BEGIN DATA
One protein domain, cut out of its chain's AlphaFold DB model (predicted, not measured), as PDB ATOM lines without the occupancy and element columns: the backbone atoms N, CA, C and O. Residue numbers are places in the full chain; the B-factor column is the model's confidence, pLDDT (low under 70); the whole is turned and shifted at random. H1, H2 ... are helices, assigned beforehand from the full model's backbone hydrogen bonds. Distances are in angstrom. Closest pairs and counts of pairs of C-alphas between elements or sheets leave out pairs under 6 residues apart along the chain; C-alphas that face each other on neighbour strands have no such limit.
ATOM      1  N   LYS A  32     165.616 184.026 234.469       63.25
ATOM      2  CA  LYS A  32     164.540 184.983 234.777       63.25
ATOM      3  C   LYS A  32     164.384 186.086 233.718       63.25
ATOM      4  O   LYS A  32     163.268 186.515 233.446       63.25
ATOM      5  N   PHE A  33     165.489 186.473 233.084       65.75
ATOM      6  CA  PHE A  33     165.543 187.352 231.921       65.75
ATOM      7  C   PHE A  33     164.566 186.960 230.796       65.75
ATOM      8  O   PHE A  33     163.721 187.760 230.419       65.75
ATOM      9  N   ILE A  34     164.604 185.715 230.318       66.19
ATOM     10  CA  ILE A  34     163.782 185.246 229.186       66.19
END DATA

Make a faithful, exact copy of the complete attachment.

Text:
One protein domain, cut out of its chain's AlphaFold DB model (predicted, not measured), as PDB ATOM lines without the occupancy and element columns: the backbone atoms N, CA, C and O. Residue numbers are places in the full chain; the B-factor column is the model's confidence, pLDDT (low under 70); the whole is turned and shifted at random. H1, H2 ... are helices, assigned beforehand from the full model's backbone hydrogen bonds. Distances are in angstrom. Closest pairs and counts of pairs of C-alphas between elements or sheets leave out pairs under 6 residues apart along the chain; C-alphas that face each other on neighbour strands have no such limit.
ATOM      1  N   LYS A  32     165.616 184.026 234.469       63.25
ATOM      2  CA  LYS A  32     164.540 184.983 234.777       63.25
ATOM      3  C   LYS A  32     164.384 186.086 233.718       63.25
ATOM      4  O   LYS A  32     163.268 186.515 233.446       63.25
ATOM      5  N   PHE A  33     165.489 186.473 233.084       65.75
ATOM      6  CA  PHE A  33     165.543 187.352 231.921       65.75
ATOM      7  C   PHE A  33     164.566 186.960 230.796       65.75
ATOM      8  O   PHE A  33     163.721 187.760 230.419       65.75
ATOM      9  N   ILE A  34     164.604 185.715 230.318       66.19
ATOM     10  CA  ILE A  34     163.782 185.246 229.186       66.19